Richard Benyon MP (Defra Minister for the Natural Environment & Fisheries) was a guest speaker at a Parliamentary meeting [1] on water policy on Tuesday, 31st January, which was  organised by the Game & Wildlife Conservation Trust. 

The meeting was attended by a significant number of all-party MPs, who heard the latest from the Government on how it plans to protect our precious but dwindling rivers and water supplies.  Experts from the Game and Wildlife Conservation Trust (GWCT) [2] and the Salmon and Trout Association (S&TA) [3] highlighted the pressing problems facing our aquatic habitats.

The main threats to our rivers and wetland habitats identified by the GWCT include:
• Rivers drying up because of over-abstraction for industry, agriculture and to meet our domestic demands for water
• Continuing pollution from inappropriate land management practice, poorly treated sewage and urban run-off
• Damage to fish migration through river systems from the proposed expansion of renewable energy using hydropower.
The Government’s recent Water White Paper highlights some of the issues, but the big question remains:  Will this once in a generation opportunity be taken to set our rivers, wildlife and water on the right course?
In response to the presentations made by the GWCT and the Salmon & Trout Association, Richard Benyon MP, said, “We set out two approaches in the Water White Paper to tackle abstraction, we need reform of the licensing system in the medium to long term, but in the short term we need to take action to prevent damage happening now.
“I am convinced that the best vehicle for improving the condition of our rivers lies in working with local groups, such as land and riparian owners, Rivers Trusts, farmers, and angling and nature groups, to stimulate the actions needed to reduce pollution and improve water quality.”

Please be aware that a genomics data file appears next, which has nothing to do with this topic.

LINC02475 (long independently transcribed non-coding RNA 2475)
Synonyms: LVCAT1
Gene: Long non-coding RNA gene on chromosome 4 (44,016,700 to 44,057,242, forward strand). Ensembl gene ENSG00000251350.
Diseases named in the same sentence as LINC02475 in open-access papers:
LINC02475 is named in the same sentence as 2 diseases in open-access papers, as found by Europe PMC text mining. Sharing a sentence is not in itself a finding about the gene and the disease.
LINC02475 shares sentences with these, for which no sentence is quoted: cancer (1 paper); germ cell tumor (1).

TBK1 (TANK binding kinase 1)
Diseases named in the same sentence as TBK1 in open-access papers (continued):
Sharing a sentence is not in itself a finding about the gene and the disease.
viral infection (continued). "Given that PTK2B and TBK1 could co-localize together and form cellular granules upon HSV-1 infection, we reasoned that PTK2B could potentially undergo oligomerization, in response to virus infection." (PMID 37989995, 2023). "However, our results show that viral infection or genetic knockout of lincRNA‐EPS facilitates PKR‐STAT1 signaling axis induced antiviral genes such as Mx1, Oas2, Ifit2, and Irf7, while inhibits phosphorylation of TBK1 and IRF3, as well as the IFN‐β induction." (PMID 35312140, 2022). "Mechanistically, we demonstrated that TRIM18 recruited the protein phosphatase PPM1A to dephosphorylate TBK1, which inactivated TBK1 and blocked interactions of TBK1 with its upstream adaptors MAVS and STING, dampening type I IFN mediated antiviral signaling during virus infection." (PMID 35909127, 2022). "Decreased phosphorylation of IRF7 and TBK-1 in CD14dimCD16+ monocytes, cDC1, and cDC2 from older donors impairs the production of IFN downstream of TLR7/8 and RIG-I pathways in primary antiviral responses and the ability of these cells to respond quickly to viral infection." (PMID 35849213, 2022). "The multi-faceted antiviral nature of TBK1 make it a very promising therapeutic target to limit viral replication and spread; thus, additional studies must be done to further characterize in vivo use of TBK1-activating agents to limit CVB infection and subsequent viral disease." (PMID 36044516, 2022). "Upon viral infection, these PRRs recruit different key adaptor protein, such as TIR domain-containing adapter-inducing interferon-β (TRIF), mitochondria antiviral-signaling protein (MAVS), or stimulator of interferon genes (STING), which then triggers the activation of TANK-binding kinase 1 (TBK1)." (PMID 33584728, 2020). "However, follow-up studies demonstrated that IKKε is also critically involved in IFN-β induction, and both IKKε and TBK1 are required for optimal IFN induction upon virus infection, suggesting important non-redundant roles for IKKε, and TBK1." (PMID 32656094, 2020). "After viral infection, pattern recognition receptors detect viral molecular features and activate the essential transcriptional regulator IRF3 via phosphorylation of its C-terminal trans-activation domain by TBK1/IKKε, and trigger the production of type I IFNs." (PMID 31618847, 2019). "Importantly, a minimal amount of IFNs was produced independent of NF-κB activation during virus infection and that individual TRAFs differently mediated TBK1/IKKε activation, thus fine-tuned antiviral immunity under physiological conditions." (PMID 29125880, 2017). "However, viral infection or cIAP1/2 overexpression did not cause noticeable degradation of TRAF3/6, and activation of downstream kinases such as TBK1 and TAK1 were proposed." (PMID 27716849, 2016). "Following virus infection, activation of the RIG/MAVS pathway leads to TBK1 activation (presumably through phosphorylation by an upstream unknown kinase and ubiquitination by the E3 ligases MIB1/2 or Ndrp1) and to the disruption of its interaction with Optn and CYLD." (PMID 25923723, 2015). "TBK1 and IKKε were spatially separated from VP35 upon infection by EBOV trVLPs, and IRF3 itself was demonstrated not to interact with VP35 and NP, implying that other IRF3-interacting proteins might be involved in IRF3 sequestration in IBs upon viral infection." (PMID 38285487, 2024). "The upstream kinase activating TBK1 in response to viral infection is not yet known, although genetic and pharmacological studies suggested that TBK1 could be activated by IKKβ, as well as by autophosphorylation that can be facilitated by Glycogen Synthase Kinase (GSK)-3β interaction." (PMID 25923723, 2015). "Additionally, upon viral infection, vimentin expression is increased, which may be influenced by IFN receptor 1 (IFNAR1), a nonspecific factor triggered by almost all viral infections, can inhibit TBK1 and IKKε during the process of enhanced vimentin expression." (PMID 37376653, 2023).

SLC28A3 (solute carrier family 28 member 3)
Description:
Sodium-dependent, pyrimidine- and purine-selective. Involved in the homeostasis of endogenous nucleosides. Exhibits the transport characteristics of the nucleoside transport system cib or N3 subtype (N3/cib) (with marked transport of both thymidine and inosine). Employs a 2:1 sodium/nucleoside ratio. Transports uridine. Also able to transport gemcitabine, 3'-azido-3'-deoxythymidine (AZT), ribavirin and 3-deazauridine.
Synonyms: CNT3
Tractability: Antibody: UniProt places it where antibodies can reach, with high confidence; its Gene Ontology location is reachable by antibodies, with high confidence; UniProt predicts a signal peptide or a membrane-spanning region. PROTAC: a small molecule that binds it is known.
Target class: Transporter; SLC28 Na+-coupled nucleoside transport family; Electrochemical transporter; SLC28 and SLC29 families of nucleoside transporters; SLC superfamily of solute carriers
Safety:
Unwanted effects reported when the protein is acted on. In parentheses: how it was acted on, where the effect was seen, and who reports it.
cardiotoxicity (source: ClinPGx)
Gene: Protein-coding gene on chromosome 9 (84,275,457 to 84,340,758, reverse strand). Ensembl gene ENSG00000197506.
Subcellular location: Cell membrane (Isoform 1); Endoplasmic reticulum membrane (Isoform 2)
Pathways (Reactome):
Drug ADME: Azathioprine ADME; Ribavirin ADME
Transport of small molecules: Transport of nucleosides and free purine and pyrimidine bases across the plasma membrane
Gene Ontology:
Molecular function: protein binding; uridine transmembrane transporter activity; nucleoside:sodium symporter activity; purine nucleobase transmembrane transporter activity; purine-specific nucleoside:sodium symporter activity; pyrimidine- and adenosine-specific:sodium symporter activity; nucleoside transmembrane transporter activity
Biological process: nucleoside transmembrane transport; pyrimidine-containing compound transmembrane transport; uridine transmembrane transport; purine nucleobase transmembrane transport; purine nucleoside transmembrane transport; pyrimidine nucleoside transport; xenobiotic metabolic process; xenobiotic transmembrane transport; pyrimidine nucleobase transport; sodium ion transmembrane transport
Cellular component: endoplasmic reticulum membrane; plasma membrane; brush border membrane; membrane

GWCT Director of Policy, Dr Alastair Leake, said: “There is more pressure than ever before on our rivers and aquatic wildlife from agriculture.  From the loss of productive soil from fields to the levels of pollution in our rivers, it matters to ensure farming is part of the solution not part of the problem.  We are leading research in this area of policy [4] and we call on the Government to use our knowledge to inform its policy decisions [5]. We need to bring all sections of the community with us to ensure success [6].”
S&TA CEO, Paul Knight, added: “With river water, quantity matters as well as quality: these two things are closely linked. We need to plan far better how water is abstracted from rivers if we are to ensure a future for our fish and other river wildlife.”
Dr Leake concluded: “Policy on generating electricity from river flow [7] should include a strong commitment to avoid significant damage to river habitat and the long term security of migrating fish populations wherever possible.”

Together with the S&TA, the GWCT is putting the case for a co-ordinated approach to water policy, backed up by scientific evidence, which ensures a healthy future for our water supplies, rivers and the wildlife which depends upon them.